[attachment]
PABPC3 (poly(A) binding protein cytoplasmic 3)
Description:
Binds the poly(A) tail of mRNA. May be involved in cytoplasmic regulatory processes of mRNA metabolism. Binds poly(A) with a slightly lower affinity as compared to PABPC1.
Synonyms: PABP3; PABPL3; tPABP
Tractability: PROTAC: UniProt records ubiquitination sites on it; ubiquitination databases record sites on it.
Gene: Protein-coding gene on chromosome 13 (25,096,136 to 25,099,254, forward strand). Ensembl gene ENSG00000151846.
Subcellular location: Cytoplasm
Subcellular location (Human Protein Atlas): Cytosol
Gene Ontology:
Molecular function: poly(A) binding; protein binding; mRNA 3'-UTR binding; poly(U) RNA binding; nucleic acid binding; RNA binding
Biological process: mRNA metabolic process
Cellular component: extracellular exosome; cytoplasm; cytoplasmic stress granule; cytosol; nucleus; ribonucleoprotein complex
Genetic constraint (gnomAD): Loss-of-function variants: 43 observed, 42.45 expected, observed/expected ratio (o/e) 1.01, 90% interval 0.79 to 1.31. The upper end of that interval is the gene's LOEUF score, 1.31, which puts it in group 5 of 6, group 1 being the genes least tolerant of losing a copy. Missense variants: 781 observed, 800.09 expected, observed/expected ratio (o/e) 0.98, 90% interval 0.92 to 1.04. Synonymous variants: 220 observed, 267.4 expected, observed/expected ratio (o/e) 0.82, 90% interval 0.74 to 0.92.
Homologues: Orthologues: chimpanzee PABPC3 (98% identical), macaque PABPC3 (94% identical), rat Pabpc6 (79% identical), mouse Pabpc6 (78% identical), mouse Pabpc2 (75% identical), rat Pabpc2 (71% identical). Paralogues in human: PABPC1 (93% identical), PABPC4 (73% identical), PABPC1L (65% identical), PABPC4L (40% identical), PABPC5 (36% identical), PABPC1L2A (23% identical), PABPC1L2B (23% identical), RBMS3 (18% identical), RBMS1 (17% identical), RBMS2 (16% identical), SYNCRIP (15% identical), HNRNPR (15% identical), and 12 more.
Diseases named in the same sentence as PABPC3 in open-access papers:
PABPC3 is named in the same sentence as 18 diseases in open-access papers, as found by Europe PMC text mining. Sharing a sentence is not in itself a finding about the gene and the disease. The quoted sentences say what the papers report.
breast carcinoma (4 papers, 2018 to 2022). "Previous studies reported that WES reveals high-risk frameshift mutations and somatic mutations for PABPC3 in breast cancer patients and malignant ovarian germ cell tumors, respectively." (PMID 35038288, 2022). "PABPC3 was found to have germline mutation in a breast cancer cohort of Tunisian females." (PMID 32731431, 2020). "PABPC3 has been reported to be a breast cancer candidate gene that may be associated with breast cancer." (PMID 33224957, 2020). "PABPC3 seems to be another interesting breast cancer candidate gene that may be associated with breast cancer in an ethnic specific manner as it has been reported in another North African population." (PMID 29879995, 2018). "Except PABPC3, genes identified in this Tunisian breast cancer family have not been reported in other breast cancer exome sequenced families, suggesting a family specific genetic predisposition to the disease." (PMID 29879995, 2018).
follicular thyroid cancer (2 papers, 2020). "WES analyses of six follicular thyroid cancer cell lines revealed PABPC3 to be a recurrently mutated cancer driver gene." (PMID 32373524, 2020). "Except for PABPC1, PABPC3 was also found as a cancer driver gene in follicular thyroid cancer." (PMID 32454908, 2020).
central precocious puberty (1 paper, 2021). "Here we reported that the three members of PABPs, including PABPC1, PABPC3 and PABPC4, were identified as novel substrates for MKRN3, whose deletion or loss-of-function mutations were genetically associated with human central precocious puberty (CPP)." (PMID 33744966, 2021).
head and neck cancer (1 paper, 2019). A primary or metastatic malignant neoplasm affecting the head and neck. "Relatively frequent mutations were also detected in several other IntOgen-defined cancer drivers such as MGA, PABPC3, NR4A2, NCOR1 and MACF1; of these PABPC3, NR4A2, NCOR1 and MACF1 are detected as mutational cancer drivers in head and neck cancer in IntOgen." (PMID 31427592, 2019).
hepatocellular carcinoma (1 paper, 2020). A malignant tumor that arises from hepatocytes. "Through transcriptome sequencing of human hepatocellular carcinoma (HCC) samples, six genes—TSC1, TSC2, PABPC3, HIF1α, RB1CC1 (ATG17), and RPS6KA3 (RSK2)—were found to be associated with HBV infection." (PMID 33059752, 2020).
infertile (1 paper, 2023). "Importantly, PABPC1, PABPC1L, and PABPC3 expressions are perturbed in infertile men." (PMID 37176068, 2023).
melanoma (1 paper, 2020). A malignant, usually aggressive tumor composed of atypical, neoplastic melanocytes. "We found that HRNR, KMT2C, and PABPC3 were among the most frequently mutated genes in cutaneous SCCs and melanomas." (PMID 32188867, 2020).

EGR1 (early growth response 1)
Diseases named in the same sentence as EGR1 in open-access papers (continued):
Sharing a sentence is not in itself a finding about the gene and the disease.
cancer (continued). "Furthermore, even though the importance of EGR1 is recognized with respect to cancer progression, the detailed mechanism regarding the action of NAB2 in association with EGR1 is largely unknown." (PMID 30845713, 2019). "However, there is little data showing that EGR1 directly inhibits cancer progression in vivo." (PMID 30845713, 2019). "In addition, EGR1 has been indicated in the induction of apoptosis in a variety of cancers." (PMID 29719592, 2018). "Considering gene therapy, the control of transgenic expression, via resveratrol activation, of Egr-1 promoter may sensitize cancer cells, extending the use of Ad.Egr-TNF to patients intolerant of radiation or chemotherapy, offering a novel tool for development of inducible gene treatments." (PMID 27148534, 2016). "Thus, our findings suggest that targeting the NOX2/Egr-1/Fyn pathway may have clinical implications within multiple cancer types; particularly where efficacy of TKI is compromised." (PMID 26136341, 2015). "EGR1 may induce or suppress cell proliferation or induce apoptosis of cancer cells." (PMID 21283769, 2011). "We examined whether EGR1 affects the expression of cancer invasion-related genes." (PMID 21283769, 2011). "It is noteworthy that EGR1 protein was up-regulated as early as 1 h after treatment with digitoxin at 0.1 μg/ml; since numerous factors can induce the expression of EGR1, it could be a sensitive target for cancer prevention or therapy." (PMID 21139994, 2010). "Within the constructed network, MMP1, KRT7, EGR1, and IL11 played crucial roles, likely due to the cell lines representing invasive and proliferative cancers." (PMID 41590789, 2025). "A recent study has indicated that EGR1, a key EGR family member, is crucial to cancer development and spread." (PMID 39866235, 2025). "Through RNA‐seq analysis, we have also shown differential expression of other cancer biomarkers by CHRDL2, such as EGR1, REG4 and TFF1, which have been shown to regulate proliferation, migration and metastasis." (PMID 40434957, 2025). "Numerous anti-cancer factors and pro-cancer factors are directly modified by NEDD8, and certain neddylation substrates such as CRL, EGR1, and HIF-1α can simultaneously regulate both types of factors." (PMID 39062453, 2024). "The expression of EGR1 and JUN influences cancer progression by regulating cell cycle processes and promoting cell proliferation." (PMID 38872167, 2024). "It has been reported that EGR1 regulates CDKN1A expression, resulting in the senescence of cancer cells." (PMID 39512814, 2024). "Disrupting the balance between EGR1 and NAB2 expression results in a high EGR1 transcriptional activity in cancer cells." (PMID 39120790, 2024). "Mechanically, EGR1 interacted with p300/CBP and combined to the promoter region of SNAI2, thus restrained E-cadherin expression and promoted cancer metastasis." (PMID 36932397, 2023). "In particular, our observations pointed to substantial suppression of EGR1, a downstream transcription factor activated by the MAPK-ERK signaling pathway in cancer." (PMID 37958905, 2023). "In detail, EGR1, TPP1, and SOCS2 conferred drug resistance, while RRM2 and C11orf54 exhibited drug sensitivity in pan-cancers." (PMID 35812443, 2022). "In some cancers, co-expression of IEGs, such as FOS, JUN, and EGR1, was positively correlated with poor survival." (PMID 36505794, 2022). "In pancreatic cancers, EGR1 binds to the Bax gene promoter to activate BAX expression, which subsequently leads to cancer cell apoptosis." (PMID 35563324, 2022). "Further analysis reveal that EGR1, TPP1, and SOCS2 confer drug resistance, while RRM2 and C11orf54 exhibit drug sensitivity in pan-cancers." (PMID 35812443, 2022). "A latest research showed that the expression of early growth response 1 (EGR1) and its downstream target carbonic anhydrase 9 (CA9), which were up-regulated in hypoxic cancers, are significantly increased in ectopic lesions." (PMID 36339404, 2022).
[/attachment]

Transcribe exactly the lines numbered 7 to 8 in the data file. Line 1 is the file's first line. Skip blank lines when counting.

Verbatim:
Subcellular location: Cytoplasm
Subcellular location (Human Protein Atlas): Cytosol